In lieu of catalog information, check with your local nurseryman. They know the area best and can give invaluable information. Best to be forewarned to save you disappointment and money.

Courage for High Bush Cranberry and Authors

One of my favorite North American shrubs, which grows no more than twelve feet high, is a viburnum trilobum, common name “High Bush Cranberry”. The attractive red berries make great jams and jellies, presumably used similar to our cranberry sauce. Left on the shrubs, the birds feed on them all winter.

I voted the viburnum as number one in usefulness: lovely white flowers in the spring, sparkling red berries late summer and glorious red foliage in the fall. I happily encouraged every seedling that volunteered on my property.

That was before I heard about the dreaded viburnum leaf beetle and its larva. One summer it seemed every shrub was infested by this dreadful beetle. In two years every single bush was destroyed. Other members of the viburnum family also bit the dust, but I mourned only the high bush. This story has a happy ending. Last year I discovered two bushes with red berries. This year they are thriving. Why they were missed I have no idea but I admire the courage for their come back from severe adversity.

In my last post, I mentioned how sensitive, creative writers must grow a skin as tough as an alligator’s. When they get a submission rejection by a publisher or agent, they find the courage to pick their wounded egos up and start again. One of the best ways to do this is to remember everyone is not going to like, approve or accept your offerings. The task is to find those who do. Reading submission requirements is probably the best way to find a fit for your work. Key word here is “fit”. A rejection is not necessarily a commentary on your work. It may be just a poor fit for that month, year and day. Or it may be that your work stinks. 🙂  In either case, it’s back to the computer to rework your story, just in case. It takes courage, stamina, and a propped up ego, but success will be well worth it in the end.

Through My Window

OLYMPUS DIGITAL CAMERAStories that live in my imagination now have windows of opportunity. I’ve loved writing all my life. Why then did I wait so long to sit down and express my imagination formally? Could it be lack of confidence? It takes nerve and sheer determination to complete a novel. After that it gets difficult. Writing is hard work, but sending stories out to be judged and reviewed is terrifying. Authors are sensitive people and the tough skin one needs has to be cultivated for survival. There’s lots of advice out in the world about handling reviews, unkind comments or worst, nothing at all. (Hint: if you have a friend who writes, please do an honest, but kind review for him/her and post it. Anyone who reviews and posts for others is a friend of all authors and readers everywhere).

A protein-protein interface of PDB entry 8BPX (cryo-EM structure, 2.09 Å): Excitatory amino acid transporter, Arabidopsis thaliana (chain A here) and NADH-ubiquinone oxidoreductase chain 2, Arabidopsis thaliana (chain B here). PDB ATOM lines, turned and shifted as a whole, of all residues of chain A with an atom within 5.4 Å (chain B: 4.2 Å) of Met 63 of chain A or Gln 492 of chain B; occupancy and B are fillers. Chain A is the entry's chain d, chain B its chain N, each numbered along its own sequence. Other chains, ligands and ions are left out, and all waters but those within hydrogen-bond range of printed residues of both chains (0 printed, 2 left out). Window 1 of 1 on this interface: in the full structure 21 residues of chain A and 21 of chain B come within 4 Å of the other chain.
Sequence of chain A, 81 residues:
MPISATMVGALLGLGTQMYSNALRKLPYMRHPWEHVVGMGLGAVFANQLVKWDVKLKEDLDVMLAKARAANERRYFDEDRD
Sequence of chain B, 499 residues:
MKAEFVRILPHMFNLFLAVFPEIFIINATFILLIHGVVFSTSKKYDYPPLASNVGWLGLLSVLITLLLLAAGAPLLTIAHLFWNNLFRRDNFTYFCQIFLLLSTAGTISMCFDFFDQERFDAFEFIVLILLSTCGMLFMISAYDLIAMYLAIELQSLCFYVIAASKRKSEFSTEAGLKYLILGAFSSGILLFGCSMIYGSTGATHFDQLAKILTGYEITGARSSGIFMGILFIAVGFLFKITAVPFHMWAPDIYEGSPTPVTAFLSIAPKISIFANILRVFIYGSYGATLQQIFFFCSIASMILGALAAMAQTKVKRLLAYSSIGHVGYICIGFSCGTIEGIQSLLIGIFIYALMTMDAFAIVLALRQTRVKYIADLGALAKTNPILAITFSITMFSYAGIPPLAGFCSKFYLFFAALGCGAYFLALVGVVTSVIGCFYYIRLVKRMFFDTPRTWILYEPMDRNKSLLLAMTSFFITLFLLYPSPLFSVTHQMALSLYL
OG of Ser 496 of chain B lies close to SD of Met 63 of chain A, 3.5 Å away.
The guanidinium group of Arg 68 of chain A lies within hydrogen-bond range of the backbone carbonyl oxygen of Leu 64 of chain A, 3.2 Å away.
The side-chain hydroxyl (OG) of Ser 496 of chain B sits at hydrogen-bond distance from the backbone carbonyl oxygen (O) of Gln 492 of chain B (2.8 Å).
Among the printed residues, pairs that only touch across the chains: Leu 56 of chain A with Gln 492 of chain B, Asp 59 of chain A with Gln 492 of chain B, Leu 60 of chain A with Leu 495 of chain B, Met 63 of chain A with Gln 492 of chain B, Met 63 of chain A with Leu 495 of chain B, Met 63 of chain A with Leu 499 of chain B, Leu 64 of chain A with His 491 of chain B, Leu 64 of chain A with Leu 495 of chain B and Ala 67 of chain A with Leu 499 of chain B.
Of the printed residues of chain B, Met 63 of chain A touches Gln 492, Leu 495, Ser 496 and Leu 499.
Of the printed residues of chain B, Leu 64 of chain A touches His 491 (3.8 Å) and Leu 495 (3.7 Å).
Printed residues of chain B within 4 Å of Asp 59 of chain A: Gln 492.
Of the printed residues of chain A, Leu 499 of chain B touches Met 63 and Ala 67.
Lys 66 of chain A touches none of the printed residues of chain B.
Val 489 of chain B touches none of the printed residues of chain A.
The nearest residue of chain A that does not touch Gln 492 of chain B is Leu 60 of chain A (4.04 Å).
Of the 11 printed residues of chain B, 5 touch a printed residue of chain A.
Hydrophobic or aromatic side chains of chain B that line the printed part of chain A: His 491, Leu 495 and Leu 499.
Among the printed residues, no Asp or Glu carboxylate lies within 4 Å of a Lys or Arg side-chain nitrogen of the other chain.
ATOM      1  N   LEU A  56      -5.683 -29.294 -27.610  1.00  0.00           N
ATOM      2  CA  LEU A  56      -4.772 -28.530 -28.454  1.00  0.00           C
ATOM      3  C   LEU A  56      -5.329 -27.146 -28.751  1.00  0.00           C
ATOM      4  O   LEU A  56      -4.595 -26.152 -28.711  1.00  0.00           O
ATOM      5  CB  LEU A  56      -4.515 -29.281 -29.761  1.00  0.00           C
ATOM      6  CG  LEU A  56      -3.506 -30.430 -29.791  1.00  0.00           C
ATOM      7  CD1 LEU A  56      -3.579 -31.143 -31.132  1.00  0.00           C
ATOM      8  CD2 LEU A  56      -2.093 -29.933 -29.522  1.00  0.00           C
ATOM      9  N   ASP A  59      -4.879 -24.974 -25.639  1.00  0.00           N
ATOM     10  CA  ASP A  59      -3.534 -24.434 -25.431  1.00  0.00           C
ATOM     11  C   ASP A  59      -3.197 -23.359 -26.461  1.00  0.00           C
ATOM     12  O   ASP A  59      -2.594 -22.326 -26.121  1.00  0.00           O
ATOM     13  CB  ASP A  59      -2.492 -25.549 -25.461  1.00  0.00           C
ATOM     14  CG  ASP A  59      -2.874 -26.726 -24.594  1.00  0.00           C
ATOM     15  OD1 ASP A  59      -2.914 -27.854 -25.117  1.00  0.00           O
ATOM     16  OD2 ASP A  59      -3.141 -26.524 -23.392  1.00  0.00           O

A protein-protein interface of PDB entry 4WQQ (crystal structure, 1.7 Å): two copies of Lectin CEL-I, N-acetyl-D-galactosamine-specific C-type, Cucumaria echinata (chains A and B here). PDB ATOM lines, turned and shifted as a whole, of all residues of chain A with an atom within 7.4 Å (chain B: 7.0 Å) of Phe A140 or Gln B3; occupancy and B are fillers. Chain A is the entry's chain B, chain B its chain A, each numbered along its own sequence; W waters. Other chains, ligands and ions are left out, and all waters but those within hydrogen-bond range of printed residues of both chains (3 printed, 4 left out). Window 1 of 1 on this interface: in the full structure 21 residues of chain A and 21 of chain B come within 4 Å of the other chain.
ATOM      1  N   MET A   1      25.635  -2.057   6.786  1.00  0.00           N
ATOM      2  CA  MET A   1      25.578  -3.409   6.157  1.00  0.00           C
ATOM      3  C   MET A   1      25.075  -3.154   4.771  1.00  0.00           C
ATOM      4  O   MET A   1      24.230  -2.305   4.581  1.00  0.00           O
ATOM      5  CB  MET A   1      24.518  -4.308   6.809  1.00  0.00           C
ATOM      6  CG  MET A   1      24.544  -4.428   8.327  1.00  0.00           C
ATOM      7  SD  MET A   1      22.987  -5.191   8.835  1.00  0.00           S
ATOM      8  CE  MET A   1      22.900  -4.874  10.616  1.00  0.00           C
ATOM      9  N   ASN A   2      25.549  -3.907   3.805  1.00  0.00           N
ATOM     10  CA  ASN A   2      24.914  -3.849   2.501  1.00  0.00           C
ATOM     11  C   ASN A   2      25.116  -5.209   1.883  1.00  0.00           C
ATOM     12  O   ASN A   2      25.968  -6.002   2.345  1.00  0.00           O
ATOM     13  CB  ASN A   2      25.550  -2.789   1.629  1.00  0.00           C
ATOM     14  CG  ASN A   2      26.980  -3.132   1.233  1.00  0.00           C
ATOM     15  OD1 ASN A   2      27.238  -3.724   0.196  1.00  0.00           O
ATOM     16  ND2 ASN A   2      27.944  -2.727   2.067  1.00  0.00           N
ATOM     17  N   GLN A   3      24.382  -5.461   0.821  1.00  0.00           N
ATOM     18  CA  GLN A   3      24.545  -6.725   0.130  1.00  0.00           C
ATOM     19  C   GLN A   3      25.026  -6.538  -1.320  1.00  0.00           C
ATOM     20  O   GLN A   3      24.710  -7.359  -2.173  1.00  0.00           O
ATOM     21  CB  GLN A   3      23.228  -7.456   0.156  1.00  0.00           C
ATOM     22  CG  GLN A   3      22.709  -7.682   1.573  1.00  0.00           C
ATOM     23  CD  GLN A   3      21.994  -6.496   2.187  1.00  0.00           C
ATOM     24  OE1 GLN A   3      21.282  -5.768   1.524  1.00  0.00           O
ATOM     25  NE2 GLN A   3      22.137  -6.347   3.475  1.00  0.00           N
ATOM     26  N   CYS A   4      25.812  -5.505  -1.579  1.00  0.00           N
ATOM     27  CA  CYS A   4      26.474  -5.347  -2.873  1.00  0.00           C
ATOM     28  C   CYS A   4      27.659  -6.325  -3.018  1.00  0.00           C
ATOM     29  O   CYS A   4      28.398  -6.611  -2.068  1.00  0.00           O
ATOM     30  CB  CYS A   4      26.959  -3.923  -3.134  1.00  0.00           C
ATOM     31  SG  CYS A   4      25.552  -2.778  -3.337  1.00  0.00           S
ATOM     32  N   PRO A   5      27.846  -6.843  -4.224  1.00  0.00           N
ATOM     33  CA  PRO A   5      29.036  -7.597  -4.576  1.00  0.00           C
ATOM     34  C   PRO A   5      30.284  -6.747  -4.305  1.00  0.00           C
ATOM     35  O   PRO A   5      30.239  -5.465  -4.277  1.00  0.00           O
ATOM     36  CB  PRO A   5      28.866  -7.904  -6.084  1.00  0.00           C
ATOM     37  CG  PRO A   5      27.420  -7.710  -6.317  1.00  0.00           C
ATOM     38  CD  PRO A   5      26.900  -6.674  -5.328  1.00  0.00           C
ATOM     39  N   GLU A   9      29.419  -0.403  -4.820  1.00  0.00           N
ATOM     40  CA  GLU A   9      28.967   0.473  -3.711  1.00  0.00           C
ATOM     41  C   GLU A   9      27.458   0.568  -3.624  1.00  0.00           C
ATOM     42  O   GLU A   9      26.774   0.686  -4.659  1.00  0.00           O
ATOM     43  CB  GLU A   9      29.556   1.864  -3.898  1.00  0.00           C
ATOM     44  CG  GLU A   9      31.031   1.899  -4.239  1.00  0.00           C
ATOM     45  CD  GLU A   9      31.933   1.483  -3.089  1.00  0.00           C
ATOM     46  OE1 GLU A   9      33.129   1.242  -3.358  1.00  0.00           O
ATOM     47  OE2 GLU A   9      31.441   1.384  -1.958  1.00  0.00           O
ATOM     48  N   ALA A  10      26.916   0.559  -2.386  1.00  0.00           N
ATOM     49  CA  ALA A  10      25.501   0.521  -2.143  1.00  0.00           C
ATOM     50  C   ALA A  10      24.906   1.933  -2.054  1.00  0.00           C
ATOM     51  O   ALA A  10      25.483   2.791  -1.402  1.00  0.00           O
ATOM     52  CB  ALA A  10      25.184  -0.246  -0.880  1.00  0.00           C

Looking through my window you may see my back “kitchen” garden. At the breakfast table I gaze out at the wild flowers blooming in high summer. Since I work in a plant nursery, you may wonder why I cultivate wild flowers. I love them. Simple as that.  The yellow blossom is a plant called Elecampane, a medicinal herb still in use in some sections of the world. It’s a tall stately plant with large, dignified leaves. It will reseed but very slowly. I leave the seeds on for the birds, mainly gold finches, who visit in the winter. More on the view out my window next post.

Sweet Joe Pye

It’s said that when Sweet Joe Pye Weed (Eupatorium purpureum) blooms, summer is half over. I’ve noticed it’s definitely in bud. joe_pye_weedIt’s difficult for me with my other love to concentrate only on writing. I’m part owner in a plant nursery and our busy season is summer, of course. Still, ideas come to me when I’m out watering, selling plants, greeting customers and making bouquets for farmers’ markets, all labors of love.

Once while planting datura, an evil short story blinked into my conscious mind almost totally intact. I couldn’t wait to get home to get it all down. When I gave it out to a couple of female friends for quick beta reads, they loved it.

They still ask about it, but I haven’t found a proper home for it to be released as yet. Datura has lovely trumpet shaped blossoms but, for the uninitiated, is poison (all parts of the plant), so you might suspect a murder mystery.

Nature is a recurring theme in most of my stories. Authors write what they know and love. My Regency Romance ladies are out gathering herbs even as they plan their gowns for their coming out balls. The young women learn from their mothers how to use the “still” room to concoct formulas for household uses. Where do ideas come from for our stories? Authors borrow from real life and then take a twist or two from our imagination. It all works out somehow.

Emma Lane
soon to be released ~ THE DUKE AND MISS AMABEL HAWKINS